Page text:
Is the cost of cutting carbon too steep?

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On May 6, 2007, long after the decade-to-decade-and-a-half run of dominance the show bearing his namesake experienced, Homer J.Simpson uttered modern philosophy’s greatest question:

I’ve got three kids and no money. Why can’t I have no kids and three money?

The point of the quote? Responsibility is expensive. the greater your responsibility, the more likely it is to cost you a pretty penny. Well, while the sentiment may not be shared by all of our citizens, we in the United States have a responsibility to do our part to save the planet that we have worked so diligently to destroy, especially so in the last 150 or so years.

Now, we have a price tag for that responsibility, as Wood Mackenzie has released a report titled Deep decarbonization requires deep pockets which outlines the $4.5 trillion cost to fully decarbonize the U.S. power grid by 2030.

 

Rolling out the renewables

Under this model, Wood Mackenzie’s Dan Shreve found that, to reach this ambitious goal, the United States would require “more capacity [of renewables] to be built every single year over the next 11 years than what has been installed collectively over the past two decades.”

To replace all fossil fuel generation in the United States, Wood Mackenzie estimates that the country would need to install 1,600 GW of new wind + solar capacity and supplement that generation with 900 GW of storage. Looking at those numbers you may be thinking “Wow, that’s a lot, but, you know, we’re installing more and more renewables by the day.” To add some context, the entirety of the US power grid has about 1,060 GW of capacity, of which roughly 130 GW are wind and solar. For storage, THE ENTIRE WORLD has 5.5 GW of battery storage capacity in operation or under construction.

So, in short, the United States would have to get on line 1.7 times more renewable energy than all of the non-renewable generation we have installed to date and supplement that with 163.6 times more storage than the entire planet has installed or is constructing to date, all in the next 11 years.

If this seems wild to anybody else, you aren’t alone. Wood Mackenzie, later in the report, recommends extending that timeline horizon to either 2040 or 2050. Not only does that timeline target allow for new technologies, ones that don’t even exist yet to reach commercial scale, but the report notes:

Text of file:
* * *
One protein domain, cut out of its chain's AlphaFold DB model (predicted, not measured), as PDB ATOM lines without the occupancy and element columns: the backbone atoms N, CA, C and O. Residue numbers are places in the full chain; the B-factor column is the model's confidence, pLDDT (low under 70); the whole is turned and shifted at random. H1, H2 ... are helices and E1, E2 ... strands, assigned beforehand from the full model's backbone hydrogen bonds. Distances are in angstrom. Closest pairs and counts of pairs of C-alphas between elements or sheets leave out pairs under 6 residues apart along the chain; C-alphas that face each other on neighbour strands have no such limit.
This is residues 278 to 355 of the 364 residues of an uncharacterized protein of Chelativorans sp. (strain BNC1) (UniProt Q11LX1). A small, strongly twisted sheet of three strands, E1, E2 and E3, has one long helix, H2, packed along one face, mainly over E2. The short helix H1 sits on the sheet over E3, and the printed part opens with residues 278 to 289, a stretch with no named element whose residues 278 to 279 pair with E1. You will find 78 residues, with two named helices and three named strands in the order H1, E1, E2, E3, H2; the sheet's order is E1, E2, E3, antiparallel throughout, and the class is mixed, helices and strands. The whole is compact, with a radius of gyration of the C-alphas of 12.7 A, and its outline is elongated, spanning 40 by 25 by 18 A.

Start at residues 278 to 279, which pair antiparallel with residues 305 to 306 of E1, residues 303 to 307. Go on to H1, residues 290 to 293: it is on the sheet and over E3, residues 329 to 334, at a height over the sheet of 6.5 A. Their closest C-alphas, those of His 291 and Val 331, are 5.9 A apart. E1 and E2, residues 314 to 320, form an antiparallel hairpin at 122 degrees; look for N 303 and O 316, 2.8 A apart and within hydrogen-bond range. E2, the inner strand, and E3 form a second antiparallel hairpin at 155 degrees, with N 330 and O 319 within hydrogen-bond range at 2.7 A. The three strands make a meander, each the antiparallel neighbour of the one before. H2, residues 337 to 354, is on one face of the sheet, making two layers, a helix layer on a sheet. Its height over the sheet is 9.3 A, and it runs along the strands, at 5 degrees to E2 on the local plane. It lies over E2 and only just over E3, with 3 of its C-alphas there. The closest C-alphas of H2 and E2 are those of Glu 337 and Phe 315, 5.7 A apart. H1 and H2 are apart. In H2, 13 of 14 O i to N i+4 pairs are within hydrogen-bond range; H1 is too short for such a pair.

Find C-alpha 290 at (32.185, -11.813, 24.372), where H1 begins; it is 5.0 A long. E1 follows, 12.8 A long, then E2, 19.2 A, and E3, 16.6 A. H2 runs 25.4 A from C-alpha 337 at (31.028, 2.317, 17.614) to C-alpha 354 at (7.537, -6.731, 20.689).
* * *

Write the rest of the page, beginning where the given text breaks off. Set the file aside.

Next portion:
Two places with extensive experience of integrating renewables into electricity, California and Germany, do not have RE100 targets before 2045. Their respective 2030 targets are only 60% to 65%.

In short, Wood Mackenzie argues the best way to achieve these ambitious dreams is to give ourselves time. You’ve got a better chance of hearing Beethoven’s 5th at a Jay-Z concert than the United States does to decarbonize entirely in the next 11 years, and maybe that’s okay. It’s a fairly radical dream, after all.

 

Cost vs. avoided cost

As relayed earlier, Wood Mackenzie estimated this 11-year decarbonization cost to be $4.5 trillion. That kind of spending over a decade is unfathomable, unless you look at annual military spending, there’s no way it could be worth the cost, right?

Well, that’s something Amir Jina of the Energy Policy Institute at the University of Chicago addresses in an article for Forbes: Will Global Warming Shrink U.S. GDP 10%?

The article was written in response the collective freakout over a graph in the last chapter of the most recent National Climate Assessment. The graph predicts that if the United States were to do absolutely nothing about climate change by the end of the century (assuming we’d live to see it), and have a warming of 15°F above pre-industrial levels, that could “knock as much as 10 percent off the size of America’s economy by century’s end.”

Jina relays that the outcome is overall unlikely, though not impossible. It’s more of a worst case scenario. However, the way the numbers work out make it interesting. U.S. Gross Domestic Product (GDP) today is about $22 trillion. If we were to imagine the 10% GDP loss kicking in today, rather than 2100, that loss would be $2.2 trillion a year. If you’re already connecting the dots, that means that two years of GDP loss – money that would serve literally zero purpose, just disappear – would nearly entirely pay off the most radical energy revolution ever. Furthermore, investing that over 10 years (2020-2030), rather than two, would bring that cost from 10% of GDP annually to roughly 2%. That’s $450 billion annually. For comparison, the aforementioned 2018 defense budget clocked in at $700 billion.

So now we have at least a tentative price tag for both the worst-case scenario of climate change, and the most expensive version of national decarbonization. Hopefully as the future comes and technology evolves we get to a point soon where these prices become a conversation, rather than theory.